The afterglowNow for the best part—dessert. What’s sexier than gooey, warm chocolate cake? Gooey, warm chocolate cake that only takes 30 minutes, is less than 300 calories, and basically takes three ingredients to make. If you want to dress up our Molten Flourless Chocolate Cake, make a quick raspberry sauce out of frozen raspberries and a bit of sugar. Not a chocolate fan? Try my simple, inexpensive Apple Tart Tatin hot out of the oven.

Next: Wines and table settings

Liquid courageChampagne is festive and goes with nearly everything, but for something more affordable, try a bottle of Spanish cava or Italian prosecco. You should be able to find something decent for about $10 to $12 a bottle. If you’re not into sparkling wine, pair a pinot grigio with any of the seafood options. A viognier would be especially good with the scallop dish.

To go with a lusty steak, I often reach for a pinot noir or, if I feel like something a bit lighter, red zinfandel. You can usually find La Crema Sonoma Coast Pinot Noir for about $12. For a spicy zin that won’t stretch your budget, try Ravenswood Vintner’s Blend, which you can find for about $10.

Set the mood on a budgetDress up a table without spending lots of bucks by using fresh fruit. The best part is that you can eat the décor once your “tablescape” has served its purpose.

For Valentine’s, I suggest buying a giant pomegranate. The night before you want to use it, use a sharp knife to make a horizontal split in the stem. Allow it to dry overnight. Then, create any message—”I Love You,” “Hot and Heavy,” “Let’s Be Friends”—on a small piece of heavy stock paper and slide it through the slit you made in the pomegranate. This is similar to what I used at my wedding, and it looks impressive, trust me.

Beyond the pom, you could use fresh or frozen cranberries to fill up a tall glass vase, and then place a votive candle on top. Candles of all types are amazing for creating warm light and an inviting atmosphere. Nix the scented candles at the dinner table, but put some in the bathroom and bedroom.

If you can find vintage Valentine’s Day cards at a garage sale or antique store, they’re fun to place around your table.

Next: Updated mood music

Updated mood musicMarvin Gaye may be the obvious choice for a Valentine’s Day soundtrack, but it’s time to think outside of your vinyl record collection. Here’s a list of some songs that have an updated beat but the same smooth melody you’d expect at a romantic meal for two.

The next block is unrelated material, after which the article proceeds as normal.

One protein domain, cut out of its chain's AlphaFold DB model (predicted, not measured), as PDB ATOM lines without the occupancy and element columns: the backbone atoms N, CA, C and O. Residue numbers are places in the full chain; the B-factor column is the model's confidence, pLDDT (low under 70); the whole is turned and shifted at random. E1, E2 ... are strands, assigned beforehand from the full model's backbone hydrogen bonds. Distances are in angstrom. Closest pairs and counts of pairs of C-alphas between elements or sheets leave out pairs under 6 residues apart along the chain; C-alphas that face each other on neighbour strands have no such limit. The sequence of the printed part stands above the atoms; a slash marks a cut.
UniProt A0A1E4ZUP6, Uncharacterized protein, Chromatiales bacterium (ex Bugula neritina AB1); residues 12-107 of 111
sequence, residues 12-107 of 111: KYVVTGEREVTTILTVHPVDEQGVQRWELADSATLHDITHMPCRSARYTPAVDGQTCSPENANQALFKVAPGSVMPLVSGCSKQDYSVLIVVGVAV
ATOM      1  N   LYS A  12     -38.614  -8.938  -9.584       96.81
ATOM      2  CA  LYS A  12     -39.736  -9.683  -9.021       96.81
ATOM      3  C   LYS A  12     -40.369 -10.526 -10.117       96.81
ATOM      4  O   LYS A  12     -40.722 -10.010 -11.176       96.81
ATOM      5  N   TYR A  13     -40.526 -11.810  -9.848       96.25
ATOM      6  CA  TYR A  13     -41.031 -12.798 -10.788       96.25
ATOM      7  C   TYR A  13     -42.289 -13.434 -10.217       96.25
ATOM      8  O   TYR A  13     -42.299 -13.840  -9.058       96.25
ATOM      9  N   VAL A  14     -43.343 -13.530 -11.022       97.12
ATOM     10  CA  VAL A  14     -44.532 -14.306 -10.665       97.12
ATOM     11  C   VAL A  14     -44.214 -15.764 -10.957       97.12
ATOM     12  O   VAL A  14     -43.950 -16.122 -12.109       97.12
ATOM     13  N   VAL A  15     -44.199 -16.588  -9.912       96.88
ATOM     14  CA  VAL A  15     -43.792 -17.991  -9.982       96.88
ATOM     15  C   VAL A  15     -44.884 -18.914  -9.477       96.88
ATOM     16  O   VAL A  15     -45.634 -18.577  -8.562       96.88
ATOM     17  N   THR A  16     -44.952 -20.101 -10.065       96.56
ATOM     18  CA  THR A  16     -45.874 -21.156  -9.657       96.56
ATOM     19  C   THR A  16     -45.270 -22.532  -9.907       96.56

RockIf you love a good power ballad, like Poison’s “Every Rose Has Its Thorn”…Then try Grammy-winning Kings of Leon. Tracks like “Sex on Fire” and “Use Somebody” have romance with a hard-rock edge.

JazzIf you like smooth jazz like Norah Jones’ “Come Away With Me”…Then try the soothing voice of Amos Lee. If “Keep It Loose, Keep It Tight” doesn’t get you in the mood, I’m not sure what will.

PopIf you still sigh when you hear Whitney Houston’s version of “I Will Always Love You”…Then try the more pop-inspired “If This Isn’t Love,” by Jennifer Hudson.

CountryIf you hear Garth Brooks “The Dance” and start to two-step…Then try the twangy but tender “Alabama” by Cross Canadian Ragweed. If that’s too upbeat, I promise you’ll want to slow dance to “When the Stars Go Blue” by Ryan Adams.

DiscoIf you bring out the Bee Gees on date nights…Then try MGMT’s “Electric Feel.” It may not have the disco-fabulous quality, but it’s definitely something you can groove to. Or slow it down with “Woman” by Maroon 5.

ClassicsIf you still have a death grip on your seal-the-deal playlist…Then try some of these remakes of your favorite love songs:

Sarah Bareilles brings her rich voice to Peter Gabriel’s “Your Eyes.”

Vampire Weekend adds a little indie rock to Fleetwood Mac’s “Everywhere.”